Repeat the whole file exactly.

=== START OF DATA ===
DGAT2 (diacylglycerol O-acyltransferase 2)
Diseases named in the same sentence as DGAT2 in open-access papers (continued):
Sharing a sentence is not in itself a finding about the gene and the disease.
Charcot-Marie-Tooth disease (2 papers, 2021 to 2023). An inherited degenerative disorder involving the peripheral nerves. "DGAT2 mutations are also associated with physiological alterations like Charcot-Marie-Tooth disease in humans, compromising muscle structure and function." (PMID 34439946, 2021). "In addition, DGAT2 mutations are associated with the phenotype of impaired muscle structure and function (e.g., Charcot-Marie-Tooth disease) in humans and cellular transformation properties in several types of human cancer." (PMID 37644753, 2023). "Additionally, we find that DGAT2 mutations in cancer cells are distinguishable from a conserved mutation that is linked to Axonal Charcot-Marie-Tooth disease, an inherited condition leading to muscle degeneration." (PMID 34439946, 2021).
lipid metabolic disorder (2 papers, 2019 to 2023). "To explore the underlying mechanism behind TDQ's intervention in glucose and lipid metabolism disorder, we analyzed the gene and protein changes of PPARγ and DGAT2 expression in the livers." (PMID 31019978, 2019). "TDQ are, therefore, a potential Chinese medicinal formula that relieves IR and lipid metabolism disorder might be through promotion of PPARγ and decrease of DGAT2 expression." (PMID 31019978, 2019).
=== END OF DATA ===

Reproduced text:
DGAT2 (diacylglycerol O-acyltransferase 2)
Diseases named in the same sentence as DGAT2 in open-access papers (continued):
Sharing a sentence is not in itself a finding about the gene and the disease.
Charcot-Marie-Tooth disease (2 papers, 2021 to 2023). An inherited degenerative disorder involving the peripheral nerves. "DGAT2 mutations are also associated with physiological alterations like Charcot-Marie-Tooth disease in humans, compromising muscle structure and function." (PMID 34439946, 2021). "In addition, DGAT2 mutations are associated with the phenotype of impaired muscle structure and function (e.g., Charcot-Marie-Tooth disease) in humans and cellular transformation properties in several types of human cancer." (PMID 37644753, 2023). "Additionally, we find that DGAT2 mutations in cancer cells are distinguishable from a conserved mutation that is linked to Axonal Charcot-Marie-Tooth disease, an inherited condition leading to muscle degeneration." (PMID 34439946, 2021).
lipid metabolic disorder (2 papers, 2019 to 2023). "To explore the underlying mechanism behind TDQ's intervention in glucose and lipid metabolism disorder, we analyzed the gene and protein changes of PPARγ and DGAT2 expression in the livers." (PMID 31019978, 2019). "TDQ are, therefore, a potential Chinese medicinal formula that relieves IR and lipid metabolism disorder might be through promotion of PPARγ and decrease of DGAT2 expression." (PMID 31019978, 2019).